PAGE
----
Why are insurance rates higher for newly licensed immigrants?

The main reason that you'll face higher rates as a newly licensed immigrant is that you have no driving history on record in the U.S.

Even if you have been driving for 20 years, your motor vehicle record begins at the date you are first issued a U.S. license.

This means insurance companies, which rely on motor vehicle records kept by each state, will label you an “inexperienced driver” and rate you as high-risk. Because your driving history isn’t documented, you will pay more until you have established a record of safe driving. That may take several years.

There are a few other things that can affect your rates as an immigrant.

You have no credit history. Drivers with bad credit or no credit tend to file more claims, so insurance companies label them high-risk and charge them more. There are some states that don't allow this, but most do.

As an immigrant, you may have no credit history or you are just starting to build one. That means higher insurance rates.

You have no previous insurance history. If you've never had a U.S. insurance policy before, insurance companies see that as a lack of previous coverage, which can affect your rates. In some cases, you might be able to provide a letter of experience from an insurance company in your home country to help provide a record.

However, in general, the lack of a history means higher rates.

How much does car insurance cost for newly licensed drivers?

Although your rates won't be as high as a newly licensed teenager (unless you are a teenager), you can still expect to pay well above average for your car insurance.

The average cost of car insurance for a state minimum policy is $511 a year for a 40-year-old male driver with a clean record and good credit, based on 2022 rates. For a 16-year-old newly licensed driver, that rate is $2,402 a year.

While you likely won't pay as much as that 16-year-old, you can expect your rates to be closer to that amount than to the lower-end average. Of course, that depends on other factors too, like:

  • Where you live
  • What type of car you drive
  • How you use your car

And, of course, if you opt for higher coverage levels you will pay more.

How to shop for car insurance as a newly licensed immigrant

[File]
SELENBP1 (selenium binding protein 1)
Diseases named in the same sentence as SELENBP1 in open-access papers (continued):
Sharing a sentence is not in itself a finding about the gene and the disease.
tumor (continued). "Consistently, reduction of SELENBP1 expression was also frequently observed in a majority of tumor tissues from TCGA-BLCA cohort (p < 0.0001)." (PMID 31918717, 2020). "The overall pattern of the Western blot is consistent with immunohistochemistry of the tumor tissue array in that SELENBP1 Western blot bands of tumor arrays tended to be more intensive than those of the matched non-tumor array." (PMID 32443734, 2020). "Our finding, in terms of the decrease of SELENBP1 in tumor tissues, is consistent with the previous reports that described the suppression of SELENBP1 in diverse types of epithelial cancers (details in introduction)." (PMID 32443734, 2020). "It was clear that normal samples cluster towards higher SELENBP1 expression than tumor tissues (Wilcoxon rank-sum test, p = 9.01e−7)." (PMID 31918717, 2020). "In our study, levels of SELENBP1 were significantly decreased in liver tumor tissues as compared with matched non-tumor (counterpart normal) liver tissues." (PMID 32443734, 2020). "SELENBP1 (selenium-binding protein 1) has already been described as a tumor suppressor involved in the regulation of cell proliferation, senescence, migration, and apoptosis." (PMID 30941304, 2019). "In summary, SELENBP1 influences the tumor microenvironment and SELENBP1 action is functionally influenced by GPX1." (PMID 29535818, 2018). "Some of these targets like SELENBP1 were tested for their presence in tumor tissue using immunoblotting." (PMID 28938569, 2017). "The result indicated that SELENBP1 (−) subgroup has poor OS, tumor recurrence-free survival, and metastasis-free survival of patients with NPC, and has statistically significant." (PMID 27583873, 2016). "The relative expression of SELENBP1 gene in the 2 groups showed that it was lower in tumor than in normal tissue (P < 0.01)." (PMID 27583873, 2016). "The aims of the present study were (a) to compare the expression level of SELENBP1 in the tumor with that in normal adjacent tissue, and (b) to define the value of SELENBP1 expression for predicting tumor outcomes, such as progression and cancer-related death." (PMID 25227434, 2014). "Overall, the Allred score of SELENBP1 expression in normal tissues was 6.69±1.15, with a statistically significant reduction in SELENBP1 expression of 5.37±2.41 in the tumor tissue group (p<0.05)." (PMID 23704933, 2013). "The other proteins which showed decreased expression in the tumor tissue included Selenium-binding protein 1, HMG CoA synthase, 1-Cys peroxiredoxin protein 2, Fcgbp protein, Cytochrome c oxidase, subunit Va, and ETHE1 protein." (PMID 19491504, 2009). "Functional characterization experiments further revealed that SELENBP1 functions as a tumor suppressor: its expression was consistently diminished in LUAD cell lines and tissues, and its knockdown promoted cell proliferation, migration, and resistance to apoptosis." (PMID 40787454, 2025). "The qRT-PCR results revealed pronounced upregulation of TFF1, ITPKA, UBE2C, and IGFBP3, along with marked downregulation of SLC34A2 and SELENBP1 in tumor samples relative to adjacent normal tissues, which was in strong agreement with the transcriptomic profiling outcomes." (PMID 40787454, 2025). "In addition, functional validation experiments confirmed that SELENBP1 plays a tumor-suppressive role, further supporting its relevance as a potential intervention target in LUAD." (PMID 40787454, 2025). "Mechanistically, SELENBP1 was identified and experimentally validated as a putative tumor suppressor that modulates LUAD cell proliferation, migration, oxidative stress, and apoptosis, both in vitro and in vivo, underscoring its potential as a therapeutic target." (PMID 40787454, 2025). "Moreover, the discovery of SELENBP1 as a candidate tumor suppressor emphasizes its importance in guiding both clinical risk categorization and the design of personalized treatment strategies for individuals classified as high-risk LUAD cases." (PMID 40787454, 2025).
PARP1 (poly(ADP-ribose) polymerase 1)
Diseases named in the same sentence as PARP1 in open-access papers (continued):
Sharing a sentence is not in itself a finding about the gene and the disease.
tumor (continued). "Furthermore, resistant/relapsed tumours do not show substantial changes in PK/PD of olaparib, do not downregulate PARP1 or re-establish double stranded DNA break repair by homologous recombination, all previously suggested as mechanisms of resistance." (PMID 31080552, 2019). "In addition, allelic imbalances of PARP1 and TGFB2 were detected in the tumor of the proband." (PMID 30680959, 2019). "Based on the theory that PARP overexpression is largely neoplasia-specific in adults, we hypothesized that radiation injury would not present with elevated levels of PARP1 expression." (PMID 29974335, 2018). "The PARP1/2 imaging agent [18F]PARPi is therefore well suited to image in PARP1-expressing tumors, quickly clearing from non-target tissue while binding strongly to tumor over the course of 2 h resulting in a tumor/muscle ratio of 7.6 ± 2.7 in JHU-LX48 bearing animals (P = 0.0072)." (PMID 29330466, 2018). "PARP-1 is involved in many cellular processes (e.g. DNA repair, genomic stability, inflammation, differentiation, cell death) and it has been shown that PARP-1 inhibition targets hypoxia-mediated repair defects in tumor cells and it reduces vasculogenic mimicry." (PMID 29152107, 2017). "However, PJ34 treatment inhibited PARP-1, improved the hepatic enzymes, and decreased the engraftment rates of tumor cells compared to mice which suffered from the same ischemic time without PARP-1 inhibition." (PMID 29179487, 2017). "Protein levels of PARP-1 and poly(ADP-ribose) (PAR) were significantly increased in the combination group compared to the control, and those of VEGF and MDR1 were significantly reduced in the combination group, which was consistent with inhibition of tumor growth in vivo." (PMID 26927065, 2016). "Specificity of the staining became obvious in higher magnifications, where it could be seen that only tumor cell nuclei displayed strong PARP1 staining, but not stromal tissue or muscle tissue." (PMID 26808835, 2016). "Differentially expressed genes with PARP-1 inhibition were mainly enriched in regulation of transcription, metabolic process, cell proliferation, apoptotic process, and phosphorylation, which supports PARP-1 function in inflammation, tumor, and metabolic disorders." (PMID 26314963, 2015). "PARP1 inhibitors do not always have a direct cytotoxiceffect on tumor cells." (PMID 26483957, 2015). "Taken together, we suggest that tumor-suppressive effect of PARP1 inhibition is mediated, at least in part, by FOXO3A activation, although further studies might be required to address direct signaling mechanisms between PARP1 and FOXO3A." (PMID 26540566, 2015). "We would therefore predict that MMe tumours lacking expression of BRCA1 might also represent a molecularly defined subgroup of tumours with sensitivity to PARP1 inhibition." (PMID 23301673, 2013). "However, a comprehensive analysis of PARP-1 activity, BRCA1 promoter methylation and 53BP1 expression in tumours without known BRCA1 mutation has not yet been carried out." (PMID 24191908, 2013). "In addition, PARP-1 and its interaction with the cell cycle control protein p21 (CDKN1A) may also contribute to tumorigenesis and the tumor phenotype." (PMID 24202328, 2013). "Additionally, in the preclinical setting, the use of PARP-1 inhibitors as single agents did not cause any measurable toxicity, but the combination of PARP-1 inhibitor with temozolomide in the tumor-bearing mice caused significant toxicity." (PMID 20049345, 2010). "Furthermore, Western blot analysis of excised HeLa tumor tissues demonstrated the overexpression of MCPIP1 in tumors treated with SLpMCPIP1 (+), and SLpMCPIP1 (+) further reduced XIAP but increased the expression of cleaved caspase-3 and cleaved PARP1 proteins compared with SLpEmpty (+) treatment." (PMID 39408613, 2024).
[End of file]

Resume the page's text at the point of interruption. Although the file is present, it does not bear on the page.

Se habla espanolRates for newly licensed drivers will vary by hundreds or even thousands of dollars, depending on the companies you ask for a quote. We suggest you get quotes from as many as you can.

You will need to buy a policy with at least the minimum required coverages for your state.

If you have a loan on your car, you will also be required to buy collision coverage, which repairs or replaces the vehicle if you have an accident that is your fault, and comprehensive coverage, which repairs or replaces the vehicle if it's stolen or damaged by vandalism, a natural disaster or a collision with an animal.

Use our auto insurance coverage calculator to see how much coverage is right for you.

To get a quote and buy a policy, either online, over the phone or in person, you will need:

  • Vehicle identification number(s) for vehicle(s)
  • Lienholder information (if applicable)
  • Driver’s license number(s) for driver(s)
  • Credit/debit card for down payment

Car insurance for undocumented immigrants

Car insurance options for undocumented immigrants can vary depending on the laws and regulations of the specific state they reside in. In some regions, undocumented immigrants may be able to obtain car insurance, while in others, it may be more challenging.

Some insurance companies may offer car insurance to undocumented immigrants, but they may require certain documentation, such as an Individual Taxpayer Identification Number (ITIN) or a foreign passport, instead of a Social Security Number. Additionally, some states have implemented laws or regulations that allow undocumented immigrants to obtain car insurance regardless of their immigration status.

However, it's essential for undocumented immigrants to research the laws and regulations in their area and consult with insurance providers who specialize in serving immigrant communities to explore their options. It's also important to consider the potential risks and consequences of driving without insurance, as it can lead to legal issues and financial liabilities in the event of an accident.

Which states allow undocumented immigrants to get a license?

If you're trying to get a license in order to insure your car, the process will depend on where you live. The following states have laws allowing drivers to be licensed without regard to immigration states:

  • California
  • Colorado
  • Connecticut
  • Delaware
  • Hawaii
  • Illinois
  • Maryland
  • Massachusetts
  • Minnesota
  • Nevada
  • New Jersey
  • New Mexico
  • New York
  • Oregon
  • Rhode Island
  • Utah
  • Vermont
  • Virginia
  • Washington

If you live in any other state, you will need proof of legal presence in the U.S. to get a drivers license. Check with your state DMV to find out what is required.